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Texas power regulator rejects request to cut $16 billion in charges during freeze



TX – Texas’ state power regulator on Friday unanimously vetoed a request to cut about $16 billion from state power charges during the final day of the state’s February cold snap, saying even a partial repricing could have unintended effects.

The Public Utility Commission deferred voting on a separate proposal to slice service fees that would have saved retail electric providers about $1.5 billion for power never provided. Both proposals were recommended by the state’s independent power market adviser.

Total electricity charges jumped by about $47 billion during a winter storm that knocked out nearly half of Texas power plants, hiking prices for gas and power that have roiled the state’s energy sector. Storm-related costs sent one company into bankruptcy and a dozen more face being unplugged from the state’s grid for non-payment.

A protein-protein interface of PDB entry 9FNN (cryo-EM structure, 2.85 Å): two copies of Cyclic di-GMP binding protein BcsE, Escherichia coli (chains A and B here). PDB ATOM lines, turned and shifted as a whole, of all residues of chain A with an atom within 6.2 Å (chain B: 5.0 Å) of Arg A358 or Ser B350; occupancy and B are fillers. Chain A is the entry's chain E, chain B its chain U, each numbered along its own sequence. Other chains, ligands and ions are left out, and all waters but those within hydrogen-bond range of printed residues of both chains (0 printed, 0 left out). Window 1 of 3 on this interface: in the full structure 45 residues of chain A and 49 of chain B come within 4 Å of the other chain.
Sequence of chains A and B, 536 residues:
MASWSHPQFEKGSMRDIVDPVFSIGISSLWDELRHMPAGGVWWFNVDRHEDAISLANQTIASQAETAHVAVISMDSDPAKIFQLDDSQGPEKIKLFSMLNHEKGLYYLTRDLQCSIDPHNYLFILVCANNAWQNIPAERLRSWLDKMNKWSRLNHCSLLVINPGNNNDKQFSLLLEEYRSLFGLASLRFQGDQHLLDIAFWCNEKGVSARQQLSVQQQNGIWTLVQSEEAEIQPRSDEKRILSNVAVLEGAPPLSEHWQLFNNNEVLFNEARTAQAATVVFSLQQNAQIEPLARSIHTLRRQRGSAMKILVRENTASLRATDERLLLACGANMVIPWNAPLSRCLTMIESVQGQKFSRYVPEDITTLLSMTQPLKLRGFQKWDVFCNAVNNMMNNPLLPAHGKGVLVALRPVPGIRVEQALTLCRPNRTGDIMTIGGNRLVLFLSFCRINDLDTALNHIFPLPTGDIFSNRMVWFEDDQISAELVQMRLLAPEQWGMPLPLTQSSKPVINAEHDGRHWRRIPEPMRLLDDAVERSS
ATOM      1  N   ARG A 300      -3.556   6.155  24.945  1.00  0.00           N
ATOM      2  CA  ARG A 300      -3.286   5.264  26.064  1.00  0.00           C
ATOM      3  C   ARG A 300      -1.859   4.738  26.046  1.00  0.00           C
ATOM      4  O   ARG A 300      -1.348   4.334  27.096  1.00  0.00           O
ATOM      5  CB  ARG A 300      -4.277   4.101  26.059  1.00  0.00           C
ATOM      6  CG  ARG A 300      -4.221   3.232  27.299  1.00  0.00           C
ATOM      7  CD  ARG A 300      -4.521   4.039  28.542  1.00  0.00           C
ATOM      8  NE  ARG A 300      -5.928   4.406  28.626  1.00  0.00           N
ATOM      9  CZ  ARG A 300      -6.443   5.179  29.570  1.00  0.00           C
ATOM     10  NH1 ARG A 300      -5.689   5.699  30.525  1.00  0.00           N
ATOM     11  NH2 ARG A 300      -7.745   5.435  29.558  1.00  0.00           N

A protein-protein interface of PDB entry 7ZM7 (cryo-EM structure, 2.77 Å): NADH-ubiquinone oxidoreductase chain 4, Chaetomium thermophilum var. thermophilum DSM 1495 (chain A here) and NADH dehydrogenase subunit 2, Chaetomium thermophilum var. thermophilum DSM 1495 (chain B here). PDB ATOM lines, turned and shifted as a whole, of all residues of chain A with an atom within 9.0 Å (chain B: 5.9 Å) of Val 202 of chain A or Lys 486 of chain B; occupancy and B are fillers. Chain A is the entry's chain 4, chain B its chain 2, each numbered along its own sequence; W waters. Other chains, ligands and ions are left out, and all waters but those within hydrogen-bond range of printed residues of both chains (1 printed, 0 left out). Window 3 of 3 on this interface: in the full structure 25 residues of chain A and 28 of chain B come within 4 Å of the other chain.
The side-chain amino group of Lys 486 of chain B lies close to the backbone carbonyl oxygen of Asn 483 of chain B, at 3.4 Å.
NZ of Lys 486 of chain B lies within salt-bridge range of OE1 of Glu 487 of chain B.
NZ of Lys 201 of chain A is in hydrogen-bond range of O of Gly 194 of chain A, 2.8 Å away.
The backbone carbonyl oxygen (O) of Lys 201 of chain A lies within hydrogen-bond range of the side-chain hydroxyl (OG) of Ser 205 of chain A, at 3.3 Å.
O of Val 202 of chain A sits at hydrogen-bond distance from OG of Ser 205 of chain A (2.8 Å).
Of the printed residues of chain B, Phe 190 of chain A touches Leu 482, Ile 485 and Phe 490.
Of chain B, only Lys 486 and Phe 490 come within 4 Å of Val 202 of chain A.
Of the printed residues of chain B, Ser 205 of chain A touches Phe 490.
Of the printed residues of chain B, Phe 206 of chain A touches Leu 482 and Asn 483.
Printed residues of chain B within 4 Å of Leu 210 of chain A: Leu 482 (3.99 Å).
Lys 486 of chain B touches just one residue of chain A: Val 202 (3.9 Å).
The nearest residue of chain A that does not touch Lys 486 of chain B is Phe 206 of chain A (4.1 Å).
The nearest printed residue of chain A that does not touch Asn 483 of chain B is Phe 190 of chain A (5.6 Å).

“The PUC choose to ignore the recommendation of the economists hired by the state to advise regulators,” Brandon Young, chief executive of Payless Power, an electricity marketer, said in an interview. “As a result, $16 billion in costs are being passed to all electric providers – retail electric, municipal providers and cooperatives.”

The state’s grid operator had raised power prices to $9,000 per megawatt hour, to induce power plant operator to increase power or stay running for five days. However, that 450-times-the-usual price remained in place after the emergency passed, adding about $16 billion to the total.

State market adviser Carrie Bivens described that final day’s pricing as a mistake by grid operator Electric Reliability Council of Texas, recommending the PUC “correct ERCOT’s real time prices.”

Revising prices could hurt the companies that had hedged their power costs and result in greater uncertainty, said commissioners.